When the King of online streaming comes knocking on your doorstep, you can’t resist the urge to let them into your life, and that is what I exactly did ever since Netflix officially launched in Uganda last week. According to a poll we carried out, over 85% of Techjaja readers were willing to give Neflix a try, which means the service has potential, but there is a catch, it uses more global bandwidth than cat videos and piracy combined, which means it won’t spare your data plan once you get hooked.

Netflix traffic is bigger than everything right now: bigger than YouTube, bigger than the Pirate Bay, and much bigger than any other streaming video service. With previously only 65 million subscribers across sixty countries, its launch in 130 countries including Uganda last week will see this figure skyrocket to hundreds of million subscribers. But does biggest mean best, will Ugandans be able to switch from other avenues of watching movies and TV shows? Let’s find out.

How much does Netflix cost?

We’ve already seen the pricing of Netflix’s service also shown in the table below with more details. It is one of the simplest streaming services around, you pay a monthly fee – which you can cancel at any time – and then get unlimited access to its full range of movies and TV shows. The only real complexity comes with the three different subscription options available, though the same volume of content is available across all of them, so there is no limitation when it comes to content.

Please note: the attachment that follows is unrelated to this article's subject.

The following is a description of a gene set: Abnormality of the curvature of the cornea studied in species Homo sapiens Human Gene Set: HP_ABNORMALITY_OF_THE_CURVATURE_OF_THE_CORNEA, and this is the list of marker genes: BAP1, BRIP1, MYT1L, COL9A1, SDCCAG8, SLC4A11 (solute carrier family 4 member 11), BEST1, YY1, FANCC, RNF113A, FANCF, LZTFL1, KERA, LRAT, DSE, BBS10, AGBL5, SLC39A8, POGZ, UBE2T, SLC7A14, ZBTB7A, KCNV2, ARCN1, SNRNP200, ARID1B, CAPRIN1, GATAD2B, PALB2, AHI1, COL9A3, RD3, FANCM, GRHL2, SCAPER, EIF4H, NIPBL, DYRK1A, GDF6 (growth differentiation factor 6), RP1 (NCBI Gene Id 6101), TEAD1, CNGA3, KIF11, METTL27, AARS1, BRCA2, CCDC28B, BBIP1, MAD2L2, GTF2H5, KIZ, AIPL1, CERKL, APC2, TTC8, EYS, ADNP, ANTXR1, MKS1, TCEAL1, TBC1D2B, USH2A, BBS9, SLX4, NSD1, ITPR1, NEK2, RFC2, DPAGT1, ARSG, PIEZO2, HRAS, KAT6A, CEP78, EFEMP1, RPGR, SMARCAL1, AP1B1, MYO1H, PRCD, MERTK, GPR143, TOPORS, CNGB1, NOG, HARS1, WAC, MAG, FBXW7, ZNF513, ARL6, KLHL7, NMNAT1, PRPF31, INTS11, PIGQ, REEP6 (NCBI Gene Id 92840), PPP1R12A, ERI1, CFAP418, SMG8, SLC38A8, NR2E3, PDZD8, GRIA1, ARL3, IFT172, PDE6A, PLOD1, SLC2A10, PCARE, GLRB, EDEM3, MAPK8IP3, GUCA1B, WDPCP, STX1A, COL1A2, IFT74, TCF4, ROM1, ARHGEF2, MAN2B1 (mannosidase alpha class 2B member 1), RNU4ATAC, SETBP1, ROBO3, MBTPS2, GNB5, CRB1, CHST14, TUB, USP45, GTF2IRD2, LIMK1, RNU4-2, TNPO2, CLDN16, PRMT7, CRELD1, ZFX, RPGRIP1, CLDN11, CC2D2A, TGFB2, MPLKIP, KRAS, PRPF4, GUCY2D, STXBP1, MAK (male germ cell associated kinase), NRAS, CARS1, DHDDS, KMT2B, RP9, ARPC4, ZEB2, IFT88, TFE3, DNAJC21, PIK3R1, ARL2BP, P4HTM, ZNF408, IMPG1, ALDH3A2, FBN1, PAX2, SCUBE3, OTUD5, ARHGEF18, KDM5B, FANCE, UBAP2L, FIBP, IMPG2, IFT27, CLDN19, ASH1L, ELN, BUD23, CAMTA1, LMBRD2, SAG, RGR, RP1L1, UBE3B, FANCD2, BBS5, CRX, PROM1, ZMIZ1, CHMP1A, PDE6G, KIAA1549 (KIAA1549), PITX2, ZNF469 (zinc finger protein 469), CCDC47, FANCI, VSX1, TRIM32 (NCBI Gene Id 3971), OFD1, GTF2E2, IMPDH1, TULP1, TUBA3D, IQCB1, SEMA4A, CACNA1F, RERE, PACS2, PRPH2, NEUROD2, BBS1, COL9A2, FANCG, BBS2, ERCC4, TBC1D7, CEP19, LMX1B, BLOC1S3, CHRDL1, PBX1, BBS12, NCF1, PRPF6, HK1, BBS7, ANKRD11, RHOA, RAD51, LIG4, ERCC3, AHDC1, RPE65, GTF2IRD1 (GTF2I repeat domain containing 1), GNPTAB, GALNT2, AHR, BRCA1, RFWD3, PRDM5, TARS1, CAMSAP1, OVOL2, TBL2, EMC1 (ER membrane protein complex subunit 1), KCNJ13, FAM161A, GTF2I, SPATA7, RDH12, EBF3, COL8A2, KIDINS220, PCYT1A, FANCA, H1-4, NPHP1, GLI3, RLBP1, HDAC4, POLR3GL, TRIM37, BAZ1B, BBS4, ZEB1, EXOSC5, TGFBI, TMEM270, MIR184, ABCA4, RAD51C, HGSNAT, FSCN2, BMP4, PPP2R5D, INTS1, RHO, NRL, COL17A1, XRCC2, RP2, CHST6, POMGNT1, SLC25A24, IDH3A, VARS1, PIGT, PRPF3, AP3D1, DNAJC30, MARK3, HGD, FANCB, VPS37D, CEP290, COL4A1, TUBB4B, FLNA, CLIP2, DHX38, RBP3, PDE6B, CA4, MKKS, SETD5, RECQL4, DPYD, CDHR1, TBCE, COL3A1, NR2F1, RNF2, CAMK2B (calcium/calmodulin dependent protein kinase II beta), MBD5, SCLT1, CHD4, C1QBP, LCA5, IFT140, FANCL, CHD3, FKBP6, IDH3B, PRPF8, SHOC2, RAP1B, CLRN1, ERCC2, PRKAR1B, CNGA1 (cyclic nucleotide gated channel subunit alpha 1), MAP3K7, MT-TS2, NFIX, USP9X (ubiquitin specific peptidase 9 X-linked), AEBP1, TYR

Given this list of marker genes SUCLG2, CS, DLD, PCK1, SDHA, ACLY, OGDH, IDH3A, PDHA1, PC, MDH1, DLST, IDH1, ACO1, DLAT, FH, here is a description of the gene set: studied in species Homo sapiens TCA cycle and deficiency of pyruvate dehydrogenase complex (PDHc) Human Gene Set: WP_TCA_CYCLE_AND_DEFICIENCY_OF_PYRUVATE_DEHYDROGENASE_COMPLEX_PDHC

Price after free month ends (USD)$ 7.99$ 9.99$ 11.99
Price after free month ends (UGX)UGX 27,080 UGX 33,900UGX 40,600
HD availableNO YESYES
Ultra HD (4k)NONOYES
Screens you can watch on at the same time124
Watch on your laptop, TV, phone and tabletYESYESYES
Unlimited movies and TV showsYESYESYES
Cancel any timeYESYESYES
Recommended internet speeds1.5- 3 Mbps 5 Mbps 25 Mbps
FROM OUR SPONSOR- Continue for more content

The Basic package is UGX 27,080 per month, which makes it a little cheaper over a full year, and for that you get access to the standard definition streams – so no HD for you – but if your bandwidth is limited that’s no biggy. It also limits watching to only a single device at any one time.

The next step up is the Standard package which will deliver the Full HD, 1080p streams at UGX 33,900 per month that also allows you to watch on two discrete devices at any one time. Netflix will by default recommend this package, and you are free to change it based on your heart’s desires. That’s a great option for sharing within a small family. If you’ve got a bigger family the Premium subscription might be for you.